So I said, “I trust the Holy Spirit in you. Send it to whoever you want.” He said, “I already did.” This is from Friday to Monday. That sort of got the ball rolling.
I went down and met with him and his buddy Brad Cummings – they do the “God Journey” podcast, and Bobby Downs from Christian Cinema came around, and we began to just talk about and work on how to bring this about, which started a 16-month process, because we all have jobs and busy-ness and everything else.
We very collaboratively worked on the book – then nobody would publish it. We sent it to everybody. Nobody wanted it. Either they didn’t respond, or if they did, they said, “It doesn’t fit our niche.” It’s either too edgy or too much Jesus, depending what side of the farm they’re on. So the guys said, “Well, we’ve always wanted to be a publishing company,” so they created their own – with one title – The Shack – and attached it to a website.
Wayne’s and people from the podcast were the initial ones who purchased the copies, and then they’d come back and they’d buy four, and they’d come back and buy six, and then a dozen, and then a case, and we just watched this thing begin to blossom. Even to date, we’ve only spent a couple or three hundred dollars in marketing and promotion, total. It’s all been through relationship, which is the earmark of the book itself. It’s all about: this has got to be a relationship with God or else we’re just not going to be good enough to achieve that whatever it is that we’re supposed to be doing.
JMF: There’s a perception of God that most people have, kind of a “God’s out there, we’re down here.”
WPY: He’s watching from a distance, like that silly song.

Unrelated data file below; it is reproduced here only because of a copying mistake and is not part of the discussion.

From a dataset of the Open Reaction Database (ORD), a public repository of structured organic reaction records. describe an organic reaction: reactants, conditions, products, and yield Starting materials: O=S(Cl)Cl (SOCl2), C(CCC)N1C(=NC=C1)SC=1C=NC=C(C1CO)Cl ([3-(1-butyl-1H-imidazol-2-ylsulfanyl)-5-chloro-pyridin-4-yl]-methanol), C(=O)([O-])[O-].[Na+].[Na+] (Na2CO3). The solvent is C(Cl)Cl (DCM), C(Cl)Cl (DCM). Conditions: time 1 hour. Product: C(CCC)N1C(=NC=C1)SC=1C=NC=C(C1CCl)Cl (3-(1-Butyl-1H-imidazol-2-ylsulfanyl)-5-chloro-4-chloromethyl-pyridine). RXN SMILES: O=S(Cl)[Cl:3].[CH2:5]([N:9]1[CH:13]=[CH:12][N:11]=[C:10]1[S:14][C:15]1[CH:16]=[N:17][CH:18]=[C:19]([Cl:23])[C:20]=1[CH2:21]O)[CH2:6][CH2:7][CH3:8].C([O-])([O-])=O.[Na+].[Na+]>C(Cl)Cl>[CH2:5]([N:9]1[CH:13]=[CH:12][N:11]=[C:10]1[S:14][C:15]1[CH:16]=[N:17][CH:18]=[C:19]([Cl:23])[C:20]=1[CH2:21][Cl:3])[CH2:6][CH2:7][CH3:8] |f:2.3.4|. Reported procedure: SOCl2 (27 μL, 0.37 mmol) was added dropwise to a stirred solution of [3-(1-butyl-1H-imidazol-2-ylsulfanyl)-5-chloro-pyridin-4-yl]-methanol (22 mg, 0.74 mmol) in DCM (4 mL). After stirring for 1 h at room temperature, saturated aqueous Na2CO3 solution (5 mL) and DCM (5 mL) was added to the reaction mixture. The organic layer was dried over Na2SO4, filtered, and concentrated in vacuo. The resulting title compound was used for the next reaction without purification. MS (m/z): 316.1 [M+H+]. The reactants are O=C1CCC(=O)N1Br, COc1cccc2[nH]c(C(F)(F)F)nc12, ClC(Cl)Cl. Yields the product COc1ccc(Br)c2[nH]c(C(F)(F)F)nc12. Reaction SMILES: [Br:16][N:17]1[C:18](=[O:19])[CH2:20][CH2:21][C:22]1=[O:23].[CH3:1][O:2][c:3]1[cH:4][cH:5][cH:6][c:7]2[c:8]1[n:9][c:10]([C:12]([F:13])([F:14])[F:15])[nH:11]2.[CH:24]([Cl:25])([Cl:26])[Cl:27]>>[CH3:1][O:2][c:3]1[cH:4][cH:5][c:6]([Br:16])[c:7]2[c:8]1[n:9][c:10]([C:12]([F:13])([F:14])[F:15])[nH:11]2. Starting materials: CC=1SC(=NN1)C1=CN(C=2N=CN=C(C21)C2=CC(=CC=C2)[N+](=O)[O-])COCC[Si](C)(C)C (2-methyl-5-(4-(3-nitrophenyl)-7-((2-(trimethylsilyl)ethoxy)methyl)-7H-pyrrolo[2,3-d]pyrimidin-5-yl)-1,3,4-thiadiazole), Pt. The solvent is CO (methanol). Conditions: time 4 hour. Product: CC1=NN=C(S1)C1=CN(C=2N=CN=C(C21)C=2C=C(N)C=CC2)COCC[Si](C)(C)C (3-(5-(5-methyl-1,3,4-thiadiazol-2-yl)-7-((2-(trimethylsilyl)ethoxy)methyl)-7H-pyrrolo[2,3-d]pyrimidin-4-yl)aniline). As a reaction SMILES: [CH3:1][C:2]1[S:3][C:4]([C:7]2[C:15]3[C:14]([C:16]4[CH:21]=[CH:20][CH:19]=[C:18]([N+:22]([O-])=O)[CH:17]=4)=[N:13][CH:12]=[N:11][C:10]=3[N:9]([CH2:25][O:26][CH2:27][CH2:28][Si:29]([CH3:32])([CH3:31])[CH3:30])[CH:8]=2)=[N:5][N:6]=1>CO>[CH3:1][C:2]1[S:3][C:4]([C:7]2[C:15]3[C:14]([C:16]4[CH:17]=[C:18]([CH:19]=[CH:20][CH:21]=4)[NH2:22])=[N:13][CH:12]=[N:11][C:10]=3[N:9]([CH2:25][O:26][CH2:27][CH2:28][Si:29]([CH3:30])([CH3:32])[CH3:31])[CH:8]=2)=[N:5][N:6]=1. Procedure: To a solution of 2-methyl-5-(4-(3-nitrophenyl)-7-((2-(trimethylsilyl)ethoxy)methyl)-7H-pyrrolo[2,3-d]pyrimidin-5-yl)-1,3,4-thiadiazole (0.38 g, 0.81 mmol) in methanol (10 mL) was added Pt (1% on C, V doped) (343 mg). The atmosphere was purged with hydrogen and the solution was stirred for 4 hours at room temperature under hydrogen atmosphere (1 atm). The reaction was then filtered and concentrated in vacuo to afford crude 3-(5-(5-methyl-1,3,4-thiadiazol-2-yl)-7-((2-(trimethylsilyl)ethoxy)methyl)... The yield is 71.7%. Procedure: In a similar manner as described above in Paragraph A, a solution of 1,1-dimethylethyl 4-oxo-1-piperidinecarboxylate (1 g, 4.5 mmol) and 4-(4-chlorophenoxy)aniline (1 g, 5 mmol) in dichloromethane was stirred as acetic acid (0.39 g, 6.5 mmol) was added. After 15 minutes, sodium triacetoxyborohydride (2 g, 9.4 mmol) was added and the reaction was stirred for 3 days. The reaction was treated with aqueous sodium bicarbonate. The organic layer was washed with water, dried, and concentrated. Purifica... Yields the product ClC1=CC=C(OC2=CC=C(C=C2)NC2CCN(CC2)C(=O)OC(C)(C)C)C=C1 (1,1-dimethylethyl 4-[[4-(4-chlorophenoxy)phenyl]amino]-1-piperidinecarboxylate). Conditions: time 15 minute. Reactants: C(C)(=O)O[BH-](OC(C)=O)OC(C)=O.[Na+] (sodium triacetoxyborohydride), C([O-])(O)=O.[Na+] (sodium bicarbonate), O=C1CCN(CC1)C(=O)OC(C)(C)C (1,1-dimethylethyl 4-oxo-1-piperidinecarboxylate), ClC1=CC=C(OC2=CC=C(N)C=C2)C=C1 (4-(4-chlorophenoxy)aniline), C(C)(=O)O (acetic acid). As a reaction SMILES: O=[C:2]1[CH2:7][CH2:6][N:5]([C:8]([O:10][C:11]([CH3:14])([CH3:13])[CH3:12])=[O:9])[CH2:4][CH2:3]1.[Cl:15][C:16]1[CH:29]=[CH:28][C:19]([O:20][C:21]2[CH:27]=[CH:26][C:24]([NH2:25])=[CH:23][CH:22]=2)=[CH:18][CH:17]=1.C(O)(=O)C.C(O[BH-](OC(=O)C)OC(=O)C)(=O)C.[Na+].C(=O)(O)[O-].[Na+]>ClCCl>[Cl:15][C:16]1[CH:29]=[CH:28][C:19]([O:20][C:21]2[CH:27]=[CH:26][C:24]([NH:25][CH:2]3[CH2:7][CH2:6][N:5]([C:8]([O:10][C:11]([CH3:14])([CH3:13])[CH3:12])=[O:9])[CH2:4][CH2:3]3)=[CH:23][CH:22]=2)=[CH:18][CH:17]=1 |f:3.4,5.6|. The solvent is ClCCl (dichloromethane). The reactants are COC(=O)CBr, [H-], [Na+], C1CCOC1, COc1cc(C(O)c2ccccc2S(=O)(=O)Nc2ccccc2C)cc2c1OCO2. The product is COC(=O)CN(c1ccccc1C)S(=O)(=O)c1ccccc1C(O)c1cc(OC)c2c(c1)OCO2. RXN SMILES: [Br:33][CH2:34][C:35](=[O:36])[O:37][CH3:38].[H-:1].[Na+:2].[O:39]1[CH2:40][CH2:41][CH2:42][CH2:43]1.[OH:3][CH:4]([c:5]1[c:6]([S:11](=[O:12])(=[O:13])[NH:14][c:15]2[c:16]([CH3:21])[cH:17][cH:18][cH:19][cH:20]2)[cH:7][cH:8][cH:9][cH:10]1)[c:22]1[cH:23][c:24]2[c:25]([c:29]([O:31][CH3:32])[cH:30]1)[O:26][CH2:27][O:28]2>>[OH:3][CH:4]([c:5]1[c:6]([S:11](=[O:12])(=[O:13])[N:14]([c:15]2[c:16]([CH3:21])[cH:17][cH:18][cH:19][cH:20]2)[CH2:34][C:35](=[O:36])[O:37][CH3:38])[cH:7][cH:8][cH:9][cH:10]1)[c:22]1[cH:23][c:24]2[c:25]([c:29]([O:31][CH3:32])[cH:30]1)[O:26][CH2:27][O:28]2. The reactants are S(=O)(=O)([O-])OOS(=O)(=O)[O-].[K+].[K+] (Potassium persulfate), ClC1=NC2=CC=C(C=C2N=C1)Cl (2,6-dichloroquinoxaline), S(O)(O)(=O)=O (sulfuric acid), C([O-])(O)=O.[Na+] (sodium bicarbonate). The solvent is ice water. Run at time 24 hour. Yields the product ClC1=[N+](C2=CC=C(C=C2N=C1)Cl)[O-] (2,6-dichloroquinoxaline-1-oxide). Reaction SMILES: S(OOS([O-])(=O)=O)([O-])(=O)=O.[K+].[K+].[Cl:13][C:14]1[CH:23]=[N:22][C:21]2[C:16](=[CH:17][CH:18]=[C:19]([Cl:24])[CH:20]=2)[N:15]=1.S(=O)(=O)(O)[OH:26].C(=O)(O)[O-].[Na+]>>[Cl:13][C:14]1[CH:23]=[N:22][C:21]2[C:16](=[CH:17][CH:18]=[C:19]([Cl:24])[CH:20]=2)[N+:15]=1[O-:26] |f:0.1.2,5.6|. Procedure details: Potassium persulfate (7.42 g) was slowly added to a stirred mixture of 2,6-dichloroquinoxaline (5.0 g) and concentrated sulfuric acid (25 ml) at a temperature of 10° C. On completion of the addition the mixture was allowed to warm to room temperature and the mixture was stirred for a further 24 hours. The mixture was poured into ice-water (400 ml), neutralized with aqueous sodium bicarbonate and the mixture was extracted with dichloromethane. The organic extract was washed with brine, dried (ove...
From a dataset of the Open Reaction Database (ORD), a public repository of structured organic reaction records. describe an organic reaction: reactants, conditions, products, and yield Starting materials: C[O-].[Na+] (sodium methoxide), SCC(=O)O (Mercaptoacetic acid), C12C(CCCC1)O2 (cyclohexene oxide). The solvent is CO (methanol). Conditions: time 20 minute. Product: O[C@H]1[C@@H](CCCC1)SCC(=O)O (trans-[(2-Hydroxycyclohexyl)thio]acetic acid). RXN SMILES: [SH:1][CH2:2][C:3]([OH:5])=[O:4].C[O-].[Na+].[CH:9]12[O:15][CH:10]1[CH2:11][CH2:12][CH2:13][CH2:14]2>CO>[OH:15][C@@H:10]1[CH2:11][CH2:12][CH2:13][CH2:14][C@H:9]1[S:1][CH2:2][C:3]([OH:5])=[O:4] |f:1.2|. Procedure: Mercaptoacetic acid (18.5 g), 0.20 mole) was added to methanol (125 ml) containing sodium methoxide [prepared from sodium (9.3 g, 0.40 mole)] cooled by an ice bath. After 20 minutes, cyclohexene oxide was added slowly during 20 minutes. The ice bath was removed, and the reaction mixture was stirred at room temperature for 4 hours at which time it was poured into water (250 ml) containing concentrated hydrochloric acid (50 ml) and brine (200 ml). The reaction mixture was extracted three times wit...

JMF: Yeah. What do you see as the problems of that kind of perspective – that’s how most people think of God?
WPY: Any theology of separation creates a gap that is up to us to traverse.
JMF: Now, theology of separation, you mean …
WPY: A lot of us grew up with an idea that everything was based on our performance. Instead of a new covenant understanding of union with Christ, we still function as if we lived in the old covenant …
JMF: Separated from God.
WPY: Separated from God. When we have any perceived separation, that separation’s our problem, it’s our fault and it’s our sin, it’s our whatever – and so it’s now up to us through behavior to get across that separation to wherever God is – to enter his holiness.
Even modern believers use language that is a language of separation. “We are now going to come into his presence” – as if we’ve been out of it. All of that language is old covenant language, and the whole performance-based paradigm is definitely old covenant, but we’ve just modified it – changed some of the words – and now we can eat shellfish. But we also have another thousand extra little rules that we’ve added as well.
JMF: When you talk about relationship, as opposed to this theology of separation, this is what you get into as you unfold the God-character in the book. The Trinity plays a very important role in that – but the Trinity is not something the average Christian thinks much about. It’s a doctrine, and the church holds it as a doctrine as important and key, but…
WPY: But it’s a more of an intellectual kind of affirmation than anything else, and people don’t see how crucial the reality of the relationships amongst or within God are to us. Again, I didn’t intend to write a book on the Trinity, but by describing them relate to each other, all of a sudden it makes sense.
JMF: That is, Father, Son, Holy Spirit.
WPY: Exactly. You begin to see God within – God’s very character is relational and cannot be un-relational. For example, God has never done anything by himself. There’s always been three involved. In the creation, he says, “This is a great creation, it’s all good. But there’s one thing that’s not good. We have a creation here, a human being who doesn’t have anybody to collaborate with. And that’s not good.” In God’s very being, you have collaboration and relationship, that’s why there’s verses about the Father being the creator and the Spirit being the creator, and Word, Jesus, being the creator.
We think in our independent theology, individualistic theology, that somehow we can do this by ourselves – that we’re going to be alone. It’s relational for us because we are made in his image, and his very nature is relational. It begins to change everything – the dynamics of how this all works.